4. And as with automobiles, an insurance requirement needs to be created for gun owners just in case their guns are used for killing people or terrorizing schools or other government facilities. At the minimum, the families of people killed will have to pay for funerals, and the wounded will have to pay doctors’ bills. Some of that money may come from our taxes or their own insurance, but we need to rethink that plan for payment of expenses incurred by crime victims.
  5. The right to own an assault weapon doesn’t supersede the right to pursue happiness in America. We need to draw some meaningful lines because of updates to our weaponry, just as we have drawn new lines in the First Amendment because of updates to our communication media.

Other recent mass shootings

According to the Guns Are Cool subreddit, the mass shooting in San Bernardino was the 355th mass shooting this year. But this inflated statistic considers events like the one in San Bernardino to be in the same category as others, like a late-night gang shooting in Atlanta.

Looking at the pure statistics this way tends to drown out the useful information because of statistical “noise.” If we are to deal with the problem, we need a more precise definition of “mass shooting.”

Locally, other mass shootings in the last two weeks include the following:

  • Five people were shot at a party in a banquet hall in Kankakee, Illinois, on November 29, CBS Chicago reports.
  • Four people were shot, one fatally, in Baltimore on Saturday, November 21, WJZ-TV (CBS affiliate) reports.
Paul Katula is the executive editor of the Voxitatis Research Foundation, which publishes this blog. For more information, see the About page.

Recent posts

Students help in wake of Gulf Coast storms

Hurricane victims in the South got some much needed help from students at one Louisiana school. Laura and Sally have been very destructive.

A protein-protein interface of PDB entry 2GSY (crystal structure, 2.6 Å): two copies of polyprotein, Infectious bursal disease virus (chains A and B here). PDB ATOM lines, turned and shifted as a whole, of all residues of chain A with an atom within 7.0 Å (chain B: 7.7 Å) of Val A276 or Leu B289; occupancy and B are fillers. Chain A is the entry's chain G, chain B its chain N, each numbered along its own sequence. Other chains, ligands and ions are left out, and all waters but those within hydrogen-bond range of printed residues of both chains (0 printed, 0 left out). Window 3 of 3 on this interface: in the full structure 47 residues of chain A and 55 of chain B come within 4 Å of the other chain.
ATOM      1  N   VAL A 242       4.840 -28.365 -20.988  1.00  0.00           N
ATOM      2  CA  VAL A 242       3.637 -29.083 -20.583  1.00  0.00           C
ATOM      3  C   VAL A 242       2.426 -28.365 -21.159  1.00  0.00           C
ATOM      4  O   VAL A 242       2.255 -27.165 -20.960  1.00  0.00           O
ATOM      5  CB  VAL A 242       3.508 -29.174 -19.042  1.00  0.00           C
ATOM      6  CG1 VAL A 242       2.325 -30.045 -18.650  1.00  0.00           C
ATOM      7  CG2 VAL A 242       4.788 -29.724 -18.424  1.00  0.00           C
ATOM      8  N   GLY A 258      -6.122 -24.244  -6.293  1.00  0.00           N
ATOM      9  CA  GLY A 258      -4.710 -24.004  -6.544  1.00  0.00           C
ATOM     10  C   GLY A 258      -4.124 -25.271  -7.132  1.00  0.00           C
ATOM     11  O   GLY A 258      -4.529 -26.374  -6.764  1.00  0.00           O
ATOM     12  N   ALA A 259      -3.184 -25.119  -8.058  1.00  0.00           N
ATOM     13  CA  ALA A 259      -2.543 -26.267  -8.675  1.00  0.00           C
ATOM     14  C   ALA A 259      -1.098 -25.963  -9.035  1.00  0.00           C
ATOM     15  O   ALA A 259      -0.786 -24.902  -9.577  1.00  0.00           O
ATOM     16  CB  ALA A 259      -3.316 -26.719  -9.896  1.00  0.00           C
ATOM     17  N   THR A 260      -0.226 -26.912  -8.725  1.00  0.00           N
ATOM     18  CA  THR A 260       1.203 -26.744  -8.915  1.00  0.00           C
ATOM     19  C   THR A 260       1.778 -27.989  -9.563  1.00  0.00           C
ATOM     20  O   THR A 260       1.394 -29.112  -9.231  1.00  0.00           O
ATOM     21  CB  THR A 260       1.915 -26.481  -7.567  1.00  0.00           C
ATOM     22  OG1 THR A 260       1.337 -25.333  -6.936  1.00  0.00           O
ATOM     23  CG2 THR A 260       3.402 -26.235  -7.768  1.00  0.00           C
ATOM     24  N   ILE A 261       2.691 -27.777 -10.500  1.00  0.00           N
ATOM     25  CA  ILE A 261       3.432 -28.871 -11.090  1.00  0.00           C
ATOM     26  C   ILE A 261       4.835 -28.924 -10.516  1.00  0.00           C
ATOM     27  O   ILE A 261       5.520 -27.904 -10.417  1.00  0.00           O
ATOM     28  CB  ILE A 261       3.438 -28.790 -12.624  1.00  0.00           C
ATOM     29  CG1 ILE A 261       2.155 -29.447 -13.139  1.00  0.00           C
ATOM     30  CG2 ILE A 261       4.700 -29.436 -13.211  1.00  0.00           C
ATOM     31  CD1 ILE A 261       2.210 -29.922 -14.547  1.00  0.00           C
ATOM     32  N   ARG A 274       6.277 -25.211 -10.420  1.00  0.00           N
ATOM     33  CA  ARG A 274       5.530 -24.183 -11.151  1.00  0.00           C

Scientific American endorses a candidate

It's rare that a science journal would endorse a presidential candidate, but it has happened, due mainly to Pres. Trump's rejection of science.

Student news roundup, Maryland, Sept. 16

The pandemic reveals much more about us than our unpreparedness for virtual learning; Md. students look at healthcare and choices about schooling.

Smoke from Calif. paints the East Coast sun

The sunrise this morning in Baltimore and Chicago was cooled by smoke from the Calif. wildfires, which created a thick haze aloft.

Student news roundup, Illinois, Sept. 14

Special ed advocate in Evanston dies; Remembering 9/11; Business, fine arts, and cultural life during the pandemic.

No, the president can’t run for a 3rd term

The 22nd Amendment limits the number of times a president can be elected to two. But maybe Constitutions mean little to the current administration.

Worst Calif. wildfire season in decades

Wildfires in what could be one of Calif.'s worst autumns ever have destroyed structures, including schools, killed people, and mass evacuations.

Children will wait to impress others

Does it pay off to wait for a bigger reward, or should you just take a smaller reward quicker? The "marshmallow test" has some insights.

School opens virtually in most Md. districts

School is now in session across all of Maryland, and it's mostly online, despite calls to keep trying to get in-person instruction.

Student news roundup, Illinois, Sept. 8

The pandemic, performing arts, and politics generally led student news stories from the Prairie State this past week.

On Trump’s ‘losers’ and ‘suckers’ remark

It was hard to swallow when it was reported that the president said military personnel who had died in battle were suckers and losers.